Kiarostami studied at the Tehran University's Faculty of Fine Arts. In 1970, he founded the film department of the Institute for the Intellectual Development of Children and Young Adults (known as Kanun), which became an important center for Iranian contemporary film making. He ran the department for five years and at the same time directed his first film, The Bread and Alley, in 1970. Making educational films for children at Kanun, a non-commercial organization, helped him form his basic approach to cinema.
Although Kiarostami made several award-winning films early in his career, it was after the Iranian Revolution that he earned a highly esteemed reputation on the stage of world cinema. 20 years after his ground-breaking debut feature, The Report (1977), he was awarded the prestigious Palme d'Or (Golden Palm) award at the Cannes Film Festival for his film Taste of Cherry in 1997.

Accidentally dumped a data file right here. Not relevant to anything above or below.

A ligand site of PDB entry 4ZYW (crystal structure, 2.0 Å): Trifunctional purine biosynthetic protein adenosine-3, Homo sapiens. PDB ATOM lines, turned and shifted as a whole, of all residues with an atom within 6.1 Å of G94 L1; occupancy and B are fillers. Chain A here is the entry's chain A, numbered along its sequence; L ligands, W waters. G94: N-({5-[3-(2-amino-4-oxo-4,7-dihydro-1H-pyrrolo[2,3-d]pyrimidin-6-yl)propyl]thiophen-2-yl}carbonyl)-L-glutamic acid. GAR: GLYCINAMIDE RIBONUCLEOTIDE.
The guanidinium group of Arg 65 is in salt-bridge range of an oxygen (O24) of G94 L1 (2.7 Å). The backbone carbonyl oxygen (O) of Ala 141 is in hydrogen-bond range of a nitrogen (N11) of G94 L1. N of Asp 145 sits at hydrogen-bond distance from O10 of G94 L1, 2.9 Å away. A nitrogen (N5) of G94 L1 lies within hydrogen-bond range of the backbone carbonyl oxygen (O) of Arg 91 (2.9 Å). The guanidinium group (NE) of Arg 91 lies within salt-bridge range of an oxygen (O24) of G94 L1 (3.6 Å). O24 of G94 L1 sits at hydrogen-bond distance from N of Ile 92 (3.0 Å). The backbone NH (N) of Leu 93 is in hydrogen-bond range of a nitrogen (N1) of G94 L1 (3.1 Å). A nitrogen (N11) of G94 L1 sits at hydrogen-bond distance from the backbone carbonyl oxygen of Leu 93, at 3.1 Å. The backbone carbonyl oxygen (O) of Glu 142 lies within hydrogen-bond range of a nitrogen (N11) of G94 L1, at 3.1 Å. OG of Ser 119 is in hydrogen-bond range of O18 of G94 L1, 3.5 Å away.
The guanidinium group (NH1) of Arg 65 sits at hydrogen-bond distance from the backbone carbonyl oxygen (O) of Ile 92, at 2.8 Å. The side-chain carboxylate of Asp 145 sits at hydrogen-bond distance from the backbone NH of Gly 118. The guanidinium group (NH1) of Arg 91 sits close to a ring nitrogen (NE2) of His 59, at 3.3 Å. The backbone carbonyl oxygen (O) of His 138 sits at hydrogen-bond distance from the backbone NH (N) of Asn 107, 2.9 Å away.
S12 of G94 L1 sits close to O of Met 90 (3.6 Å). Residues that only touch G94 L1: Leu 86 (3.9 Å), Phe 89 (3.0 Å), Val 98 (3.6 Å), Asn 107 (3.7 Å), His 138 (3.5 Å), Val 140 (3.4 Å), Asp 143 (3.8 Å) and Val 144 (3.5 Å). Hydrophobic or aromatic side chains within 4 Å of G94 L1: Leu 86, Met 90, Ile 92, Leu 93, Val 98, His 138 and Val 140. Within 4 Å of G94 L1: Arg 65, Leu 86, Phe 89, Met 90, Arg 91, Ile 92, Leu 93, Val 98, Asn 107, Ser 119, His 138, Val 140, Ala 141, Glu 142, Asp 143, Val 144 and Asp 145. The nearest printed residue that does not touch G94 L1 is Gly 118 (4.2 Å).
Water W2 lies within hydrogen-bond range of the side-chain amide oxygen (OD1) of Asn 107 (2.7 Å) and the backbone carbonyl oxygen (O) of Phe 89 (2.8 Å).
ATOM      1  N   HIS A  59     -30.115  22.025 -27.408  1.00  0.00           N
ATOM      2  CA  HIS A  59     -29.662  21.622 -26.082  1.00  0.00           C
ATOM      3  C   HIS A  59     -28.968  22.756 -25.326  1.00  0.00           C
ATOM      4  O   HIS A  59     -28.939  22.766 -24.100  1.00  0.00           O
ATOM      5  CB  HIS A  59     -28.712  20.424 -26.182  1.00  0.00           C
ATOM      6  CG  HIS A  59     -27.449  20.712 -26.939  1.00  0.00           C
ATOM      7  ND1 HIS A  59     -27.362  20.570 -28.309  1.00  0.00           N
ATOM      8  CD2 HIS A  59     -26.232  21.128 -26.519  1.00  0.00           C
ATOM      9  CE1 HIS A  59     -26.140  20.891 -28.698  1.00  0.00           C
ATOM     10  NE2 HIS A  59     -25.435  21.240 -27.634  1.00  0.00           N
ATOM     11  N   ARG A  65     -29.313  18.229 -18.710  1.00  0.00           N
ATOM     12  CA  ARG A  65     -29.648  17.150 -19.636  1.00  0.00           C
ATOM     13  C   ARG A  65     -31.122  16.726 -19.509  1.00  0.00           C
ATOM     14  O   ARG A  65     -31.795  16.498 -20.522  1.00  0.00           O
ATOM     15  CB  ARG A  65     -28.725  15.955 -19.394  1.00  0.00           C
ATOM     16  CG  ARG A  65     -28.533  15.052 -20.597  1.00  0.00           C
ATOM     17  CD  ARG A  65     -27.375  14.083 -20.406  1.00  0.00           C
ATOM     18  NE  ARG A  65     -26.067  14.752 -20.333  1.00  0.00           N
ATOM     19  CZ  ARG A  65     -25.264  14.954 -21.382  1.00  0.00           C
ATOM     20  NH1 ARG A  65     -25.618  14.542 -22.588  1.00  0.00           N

His masterpiece Close-up (1990) and, later, the poetic Life, and Nothing More... (1992) led to Kiarostami's discovery in the West, mainly by the French. He won the Un Certain Regard award for the latter at Cannes.
Kiarostami belongs to a generation of filmmakers who created the so called New Wave, a movement in Iranian cinema that started in the 1960s, before the revolution of 1979 and flourished in the 1970s. Directors like Forough Farrokhzad, Sohrab Shahid Saless, Bahram Beizai, and Parviz Kimiavi were the pioneers of this movement. They made innovative art films which had highly political and philosophical tones and poetic language. Some, like Saless (who is compared to Robert Bresson), introduced a realist (minimal plot, non-dramatic) style, while others, like Kimiavi (known as the Iranian Godard, mixing fantasy and reality), employed a metaphoric form.
He is also a poet and first published collection of his poems in 1999.
Abbas Kiarostami Facts
|Birthday||June 22, 1940 (82)|